Marriages began Friday in states that had previously thwarted the efforts of same-sex couples to wed, while some states continued to resist what they said was a judicial order that changed the traditional definition of marriage and sent the country into uncharted territory. As of the court's decision Friday morning, there were 14 states where same-sex couples were not allowed to marry.

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30 killed in al-Shabaab attack on African Union military base

At least 30 people have been killed after gunmen attacked an African Union military base in Somalia.
The attack on the base in Leego, southern Somalia, has been claimed by Islamist group al-Shabaab, which claims that its fighters have taken control of the base and raised their black flag over it.
The BBC reports that 30 are believed to have been killed, with scores more injured.
The fighting was the heaviest ever around this area. "The al-Shabaab fighters took full control of the base and killed many soldiers," Alinur Mohamed, an village elder from Leego, told AFP.
The base was manned by 100 Burundian soldiers from the African Union Mission in Somalia (Amisom).

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Nigeria court in Kano sentences nine people to death for blasphemy

According to BBC, an Islamic court has sentenced nine people to death for insulting the Prophet Muhammad in the northern Nigerian city of Kano.
The accused, who were all Muslims, had pleaded guilty, the head of Kano's religious police, Aminu Ibrahim Daurawa, told the BBC.
The trial was speedily done in secret after a section of the court was burnt down by angry protesters last month.
It is not known if they will appeal against the sentence.
The alleged offence was committed last month at a religious gathering in honour of Sheikh Ibrahim Niasse, the Senegalese founder of the Tijaniya sect, which has a large following across West Africa.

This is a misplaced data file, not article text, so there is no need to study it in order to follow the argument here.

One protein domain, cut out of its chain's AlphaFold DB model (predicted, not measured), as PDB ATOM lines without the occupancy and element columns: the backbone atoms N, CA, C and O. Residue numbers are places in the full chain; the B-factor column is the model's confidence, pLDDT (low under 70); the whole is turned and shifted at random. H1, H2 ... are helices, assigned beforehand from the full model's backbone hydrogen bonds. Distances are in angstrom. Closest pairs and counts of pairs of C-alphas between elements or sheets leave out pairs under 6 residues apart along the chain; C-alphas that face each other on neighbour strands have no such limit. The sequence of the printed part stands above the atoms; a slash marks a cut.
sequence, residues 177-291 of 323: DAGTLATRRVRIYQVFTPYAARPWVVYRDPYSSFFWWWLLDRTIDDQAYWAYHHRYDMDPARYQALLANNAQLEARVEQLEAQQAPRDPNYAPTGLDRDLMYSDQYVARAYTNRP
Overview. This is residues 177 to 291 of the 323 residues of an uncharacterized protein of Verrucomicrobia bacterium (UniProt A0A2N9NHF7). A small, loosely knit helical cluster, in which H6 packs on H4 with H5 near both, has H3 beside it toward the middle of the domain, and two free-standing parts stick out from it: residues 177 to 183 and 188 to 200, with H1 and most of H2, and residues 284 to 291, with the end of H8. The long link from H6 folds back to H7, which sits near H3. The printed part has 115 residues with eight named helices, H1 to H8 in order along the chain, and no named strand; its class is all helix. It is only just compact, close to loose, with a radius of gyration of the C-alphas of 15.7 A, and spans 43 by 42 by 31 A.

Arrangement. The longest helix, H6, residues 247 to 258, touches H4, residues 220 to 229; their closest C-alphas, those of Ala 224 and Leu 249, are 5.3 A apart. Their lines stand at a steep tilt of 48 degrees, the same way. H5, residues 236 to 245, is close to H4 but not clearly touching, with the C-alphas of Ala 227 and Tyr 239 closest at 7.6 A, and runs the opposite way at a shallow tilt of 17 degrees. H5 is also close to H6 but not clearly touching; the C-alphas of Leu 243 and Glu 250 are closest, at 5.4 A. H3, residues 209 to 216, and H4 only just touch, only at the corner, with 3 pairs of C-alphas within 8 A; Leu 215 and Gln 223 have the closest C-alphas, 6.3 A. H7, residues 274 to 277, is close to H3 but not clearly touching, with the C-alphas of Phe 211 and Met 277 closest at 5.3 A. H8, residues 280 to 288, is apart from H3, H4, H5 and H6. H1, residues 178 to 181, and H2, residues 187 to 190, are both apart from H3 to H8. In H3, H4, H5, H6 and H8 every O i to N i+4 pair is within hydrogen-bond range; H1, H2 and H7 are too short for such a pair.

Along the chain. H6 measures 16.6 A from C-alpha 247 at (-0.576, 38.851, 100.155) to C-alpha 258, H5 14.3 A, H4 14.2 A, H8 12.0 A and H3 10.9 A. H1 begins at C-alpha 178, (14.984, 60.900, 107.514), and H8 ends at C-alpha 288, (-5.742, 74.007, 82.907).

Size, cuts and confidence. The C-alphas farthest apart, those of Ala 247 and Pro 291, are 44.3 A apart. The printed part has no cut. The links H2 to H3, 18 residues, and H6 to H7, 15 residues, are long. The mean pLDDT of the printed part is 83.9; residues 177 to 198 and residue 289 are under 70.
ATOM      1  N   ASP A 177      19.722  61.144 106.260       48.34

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France attack: Man decapitated in attack near Lyon

A man has been decapitated and several others injured at a factory in France in what President Francois Hollande has called a terrorist attack
According to BBC, two men drove into the Air Products gas factory near Lyon, officials said, before several explosions were heard.
One of multiple suspects arrested over the attack was investigated by police in 2006 it has emerged.
The dead man was found with Arabic inscriptions on him and an Islamist flag was found near the site.
At a press conference from Brussels, Mr Hollande confirmed that two attackers had targeted the chemicals factory in Saint-Quentin-Fallavier, crashing into it in a car.

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Tunisia attack on Sousse beach 'kills 27'

At least 27 people, mostly foreigners, have been killed in an attack on a beach near two tourist hotels in the Tunisian resort town of Sousse, according to the interior ministry.
According to BBC, officials say one gunman has been shot dead and another is being pursued.
Sousse is a popular tourist destination.
Tunisia has been on high alert since March when militants killed 22 people, mainly foreign tourists, in an attack on a museum in the capital Tunis.
The interior ministry told the BBC "a terrorist attack" was ongoing. Officials say six people have been injured in the attack.
A British man on holiday told the BBC that he heard the attack on a neighbouring hotel. From his room, he saw a man with a pistol but did not know whether this was an attacker or a member of the security forces.